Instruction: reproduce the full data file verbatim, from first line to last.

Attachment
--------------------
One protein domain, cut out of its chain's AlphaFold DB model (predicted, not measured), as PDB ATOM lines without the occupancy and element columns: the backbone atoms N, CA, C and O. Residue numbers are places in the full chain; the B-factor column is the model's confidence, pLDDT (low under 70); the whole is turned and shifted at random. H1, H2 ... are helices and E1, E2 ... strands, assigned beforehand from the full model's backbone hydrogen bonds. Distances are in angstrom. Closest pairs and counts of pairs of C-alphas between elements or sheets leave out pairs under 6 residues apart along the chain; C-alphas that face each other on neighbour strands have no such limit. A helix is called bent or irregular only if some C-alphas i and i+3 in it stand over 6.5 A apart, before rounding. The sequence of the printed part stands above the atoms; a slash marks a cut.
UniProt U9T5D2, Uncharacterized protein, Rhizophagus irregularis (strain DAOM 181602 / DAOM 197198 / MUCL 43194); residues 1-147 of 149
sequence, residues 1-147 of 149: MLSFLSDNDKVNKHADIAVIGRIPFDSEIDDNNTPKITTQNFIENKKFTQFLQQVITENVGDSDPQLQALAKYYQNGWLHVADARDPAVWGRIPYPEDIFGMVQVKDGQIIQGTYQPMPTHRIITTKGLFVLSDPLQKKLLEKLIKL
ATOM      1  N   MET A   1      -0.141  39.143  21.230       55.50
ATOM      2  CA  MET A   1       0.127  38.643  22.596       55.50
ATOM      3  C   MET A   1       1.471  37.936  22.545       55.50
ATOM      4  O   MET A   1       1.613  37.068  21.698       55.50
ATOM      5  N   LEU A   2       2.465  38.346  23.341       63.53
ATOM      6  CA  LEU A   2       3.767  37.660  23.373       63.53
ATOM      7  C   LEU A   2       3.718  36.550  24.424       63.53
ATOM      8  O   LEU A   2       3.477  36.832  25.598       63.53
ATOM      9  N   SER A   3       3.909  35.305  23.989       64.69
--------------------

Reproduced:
One protein domain, cut out of its chain's AlphaFold DB model (predicted, not measured), as PDB ATOM lines without the occupancy and element columns: the backbone atoms N, CA, C and O. Residue numbers are places in the full chain; the B-factor column is the model's confidence, pLDDT (low under 70); the whole is turned and shifted at random. H1, H2 ... are helices and E1, E2 ... strands, assigned beforehand from the full model's backbone hydrogen bonds. Distances are in angstrom. Closest pairs and counts of pairs of C-alphas between elements or sheets leave out pairs under 6 residues apart along the chain; C-alphas that face each other on neighbour strands have no such limit. A helix is called bent or irregular only if some C-alphas i and i+3 in it stand over 6.5 A apart, before rounding. The sequence of the printed part stands above the atoms; a slash marks a cut.
UniProt U9T5D2, Uncharacterized protein, Rhizophagus irregularis (strain DAOM 181602 / DAOM 197198 / MUCL 43194); residues 1-147 of 149
sequence, residues 1-147 of 149: MLSFLSDNDKVNKHADIAVIGRIPFDSEIDDNNTPKITTQNFIENKKFTQFLQQVITENVGDSDPQLQALAKYYQNGWLHVADARDPAVWGRIPYPEDIFGMVQVKDGQIIQGTYQPMPTHRIITTKGLFVLSDPLQKKLLEKLIKL
ATOM      1  N   MET A   1      -0.141  39.143  21.230       55.50
ATOM      2  CA  MET A   1       0.127  38.643  22.596       55.50
ATOM      3  C   MET A   1       1.471  37.936  22.545       55.50
ATOM      4  O   MET A   1       1.613  37.068  21.698       55.50
ATOM      5  N   LEU A   2       2.465  38.346  23.341       63.53
ATOM      6  CA  LEU A   2       3.767  37.660  23.373       63.53
ATOM      7  C   LEU A   2       3.718  36.550  24.424       63.53
ATOM      8  O   LEU A   2       3.477  36.832  25.598       63.53
ATOM      9  N   SER A   3       3.909  35.305  23.989       64.69